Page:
Medicis Pharmaceutical Corp. (NYSE: MRX) is paying $455.0 million to acquire Graceway Pharmaceuticals out of bankruptcy. Based in Bristol, Tennessee, Graceway has a product portfolio of prescription products in dermatology, respiratory and women’s health. The portfolio includes products on the market and in development. The marketed products generate annual revenue of about $125.0 million, so the price to revenue multiple is 3.6x. With this deal, MRX is expanding its dermatology franchise, and adding respiratory and women’s health to its therapeutic areas. Additionally, it gains access to three drug candidates in phase 2 and 3 trials, whose combined peak annual revenue could be as high as $500.0 million.
Salix Pharmaceuticals (NASDAQ: SLXP) is paying $300.0 million in cash to buy Oceana Therapeutics. Based in Edison, New Jersey, Oceana is a provider of gastroenterology and urology therapeutics. The company offers treatments for fecal incontinence and vesicoureteral reflux. This acquisition expands SLXP’s product portfolio and diversifies its sources of revenue. Sales of Oceana’s Solesta treatment for fecal incontinence, it is believed, could reach over $500.0 million as the number of the elderly continues to increase. Wells Fargo Securities and Jefferies & Co. provided SLXP and Oceana Therapeutics, LLC, respectively, with financial advice on this deal.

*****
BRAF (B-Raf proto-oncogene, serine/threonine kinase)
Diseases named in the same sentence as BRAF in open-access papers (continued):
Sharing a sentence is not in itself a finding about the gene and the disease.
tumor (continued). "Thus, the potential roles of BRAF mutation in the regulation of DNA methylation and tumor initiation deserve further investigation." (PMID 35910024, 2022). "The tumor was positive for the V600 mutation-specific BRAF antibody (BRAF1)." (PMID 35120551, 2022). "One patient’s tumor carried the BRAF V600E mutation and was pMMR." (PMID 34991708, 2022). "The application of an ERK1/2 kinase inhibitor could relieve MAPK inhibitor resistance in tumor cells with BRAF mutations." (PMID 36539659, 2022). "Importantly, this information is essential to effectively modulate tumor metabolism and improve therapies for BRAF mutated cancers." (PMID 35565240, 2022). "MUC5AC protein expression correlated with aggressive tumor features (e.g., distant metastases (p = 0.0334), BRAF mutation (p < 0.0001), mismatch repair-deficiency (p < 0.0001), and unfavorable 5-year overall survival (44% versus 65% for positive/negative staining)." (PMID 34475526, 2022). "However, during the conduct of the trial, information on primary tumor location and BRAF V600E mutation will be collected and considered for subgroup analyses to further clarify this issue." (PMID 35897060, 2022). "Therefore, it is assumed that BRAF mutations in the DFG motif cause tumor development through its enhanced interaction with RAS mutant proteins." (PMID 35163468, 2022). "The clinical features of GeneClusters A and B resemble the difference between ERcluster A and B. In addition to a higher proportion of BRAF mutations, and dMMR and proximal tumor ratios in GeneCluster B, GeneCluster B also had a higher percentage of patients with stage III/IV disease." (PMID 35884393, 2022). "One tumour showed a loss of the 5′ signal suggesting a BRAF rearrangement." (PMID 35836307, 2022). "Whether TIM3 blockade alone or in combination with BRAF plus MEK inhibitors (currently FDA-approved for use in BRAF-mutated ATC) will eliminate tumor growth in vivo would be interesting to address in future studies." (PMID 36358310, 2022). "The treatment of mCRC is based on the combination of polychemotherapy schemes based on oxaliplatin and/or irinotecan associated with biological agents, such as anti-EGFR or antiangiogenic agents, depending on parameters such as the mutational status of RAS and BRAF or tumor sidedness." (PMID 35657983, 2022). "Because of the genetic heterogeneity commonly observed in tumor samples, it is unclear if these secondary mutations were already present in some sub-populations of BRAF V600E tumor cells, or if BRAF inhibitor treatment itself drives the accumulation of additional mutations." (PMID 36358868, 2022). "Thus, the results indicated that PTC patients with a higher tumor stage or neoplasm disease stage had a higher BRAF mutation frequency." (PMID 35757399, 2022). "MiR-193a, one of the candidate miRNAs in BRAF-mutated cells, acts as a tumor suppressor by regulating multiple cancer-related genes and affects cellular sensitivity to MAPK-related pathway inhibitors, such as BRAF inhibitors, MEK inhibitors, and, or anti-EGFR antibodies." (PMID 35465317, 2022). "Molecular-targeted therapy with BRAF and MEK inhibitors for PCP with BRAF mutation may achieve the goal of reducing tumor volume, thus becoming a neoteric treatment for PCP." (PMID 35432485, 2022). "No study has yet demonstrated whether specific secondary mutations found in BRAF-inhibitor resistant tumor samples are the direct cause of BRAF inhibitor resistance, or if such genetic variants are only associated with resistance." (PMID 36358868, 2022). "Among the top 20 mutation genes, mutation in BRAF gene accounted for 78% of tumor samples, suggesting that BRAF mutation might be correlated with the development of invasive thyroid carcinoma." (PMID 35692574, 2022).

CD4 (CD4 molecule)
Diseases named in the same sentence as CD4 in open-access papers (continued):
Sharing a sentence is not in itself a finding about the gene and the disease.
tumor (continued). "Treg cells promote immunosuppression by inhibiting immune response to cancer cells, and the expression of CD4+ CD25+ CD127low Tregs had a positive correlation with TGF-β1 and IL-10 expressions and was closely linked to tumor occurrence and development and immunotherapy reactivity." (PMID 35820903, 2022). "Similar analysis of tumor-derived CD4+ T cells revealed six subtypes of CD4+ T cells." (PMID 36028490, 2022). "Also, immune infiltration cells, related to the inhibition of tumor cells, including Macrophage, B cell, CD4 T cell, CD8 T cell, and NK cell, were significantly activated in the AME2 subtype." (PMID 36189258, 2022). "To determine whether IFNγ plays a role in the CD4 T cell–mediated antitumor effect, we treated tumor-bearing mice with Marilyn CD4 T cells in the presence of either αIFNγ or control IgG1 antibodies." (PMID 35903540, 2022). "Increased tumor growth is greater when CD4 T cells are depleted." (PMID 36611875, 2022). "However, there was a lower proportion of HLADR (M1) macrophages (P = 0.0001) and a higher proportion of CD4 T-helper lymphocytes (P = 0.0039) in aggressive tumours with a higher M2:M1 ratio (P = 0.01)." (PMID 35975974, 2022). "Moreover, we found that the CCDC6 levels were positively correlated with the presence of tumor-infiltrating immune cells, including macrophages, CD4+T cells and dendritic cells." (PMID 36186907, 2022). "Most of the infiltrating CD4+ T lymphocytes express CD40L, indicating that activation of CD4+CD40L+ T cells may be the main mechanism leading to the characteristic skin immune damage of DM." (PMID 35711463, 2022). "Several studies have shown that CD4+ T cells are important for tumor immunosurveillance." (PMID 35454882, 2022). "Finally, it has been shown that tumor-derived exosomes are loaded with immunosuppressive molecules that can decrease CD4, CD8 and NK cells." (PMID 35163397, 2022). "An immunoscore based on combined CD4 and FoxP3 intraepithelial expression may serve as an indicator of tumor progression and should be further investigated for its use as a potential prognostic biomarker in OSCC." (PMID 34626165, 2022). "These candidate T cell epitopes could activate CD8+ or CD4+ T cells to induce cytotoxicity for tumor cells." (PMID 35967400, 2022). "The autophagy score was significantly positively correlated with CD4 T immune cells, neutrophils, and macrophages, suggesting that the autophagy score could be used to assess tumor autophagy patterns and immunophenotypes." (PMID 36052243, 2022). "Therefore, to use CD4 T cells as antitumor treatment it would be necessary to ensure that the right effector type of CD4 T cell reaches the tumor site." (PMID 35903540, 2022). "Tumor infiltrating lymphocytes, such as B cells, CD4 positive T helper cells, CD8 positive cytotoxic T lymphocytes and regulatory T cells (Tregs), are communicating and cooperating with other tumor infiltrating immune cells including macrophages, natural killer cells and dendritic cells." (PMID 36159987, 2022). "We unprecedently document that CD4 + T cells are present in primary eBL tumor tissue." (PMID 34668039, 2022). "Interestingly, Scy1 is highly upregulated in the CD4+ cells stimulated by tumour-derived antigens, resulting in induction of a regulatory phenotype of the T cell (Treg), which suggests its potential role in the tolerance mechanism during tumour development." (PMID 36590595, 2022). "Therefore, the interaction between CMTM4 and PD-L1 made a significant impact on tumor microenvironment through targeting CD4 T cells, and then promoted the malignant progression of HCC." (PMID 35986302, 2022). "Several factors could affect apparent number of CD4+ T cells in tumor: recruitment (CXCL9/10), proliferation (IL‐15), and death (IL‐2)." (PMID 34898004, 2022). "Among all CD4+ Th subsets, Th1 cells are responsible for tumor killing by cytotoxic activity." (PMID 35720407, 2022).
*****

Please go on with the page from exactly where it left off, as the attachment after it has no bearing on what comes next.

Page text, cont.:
Meda AB (STO: MEDAA) continues to enlarge its generic drugs portfolio. In its fifth deal of 2011, it is acquiring three OTC drugs from Johnson & Johnson’s McNeil AB/Cilag GmbH International unit for €82.0 million ($110.0 million). The best known of the three is Treo; together, the three drugs generate annual revenue of about $31.0 million. With this acquisition, valued at 3.6x revenue, Meda becomes the largest company with OTC pharmaceuticals in Sweden.
Switzerland’s Spirig Pharma AG is selling its generic pharma operations to Stada Arzneimittel (DE: STAGn) for €78.0 million ($104.4 million). The portfolio in question includes 56 prescription and 15 OTC products. This acquisition, valued at 2.3x revenue, extends Stada’s position in the Swiss generic drugs market.
Canada’s CPPIB Credit Investments, which invests the assets of Canada’s pension plan, is paying $75.0 million to acquire future U.S. royalty rights to Treximet, a drug for the treatment of migraines in adults. The rights are being sold by Posen (NASDAQ: POZN), which originally licensed the drug from GlaxoSmithKline (NYSE: GSK). Besides the $75.0 million upfront payment, CPPIB will also pay POZN 20% of any royalties it receives. This allows the seller to monetize its future royalty streams and to participate to a limited extent in future royalties. Proceeds from the deal now permit POZN to forecast a profit for 2011. Since sales of Treximet account for 80% of POZN’s total revenue, this deal signals a radical change in direction for the company, which might include entering a new therapeutic area or winding down operations…Want to read more? Click here for a free trial to The Health Care M&A Monthly and download the current issue today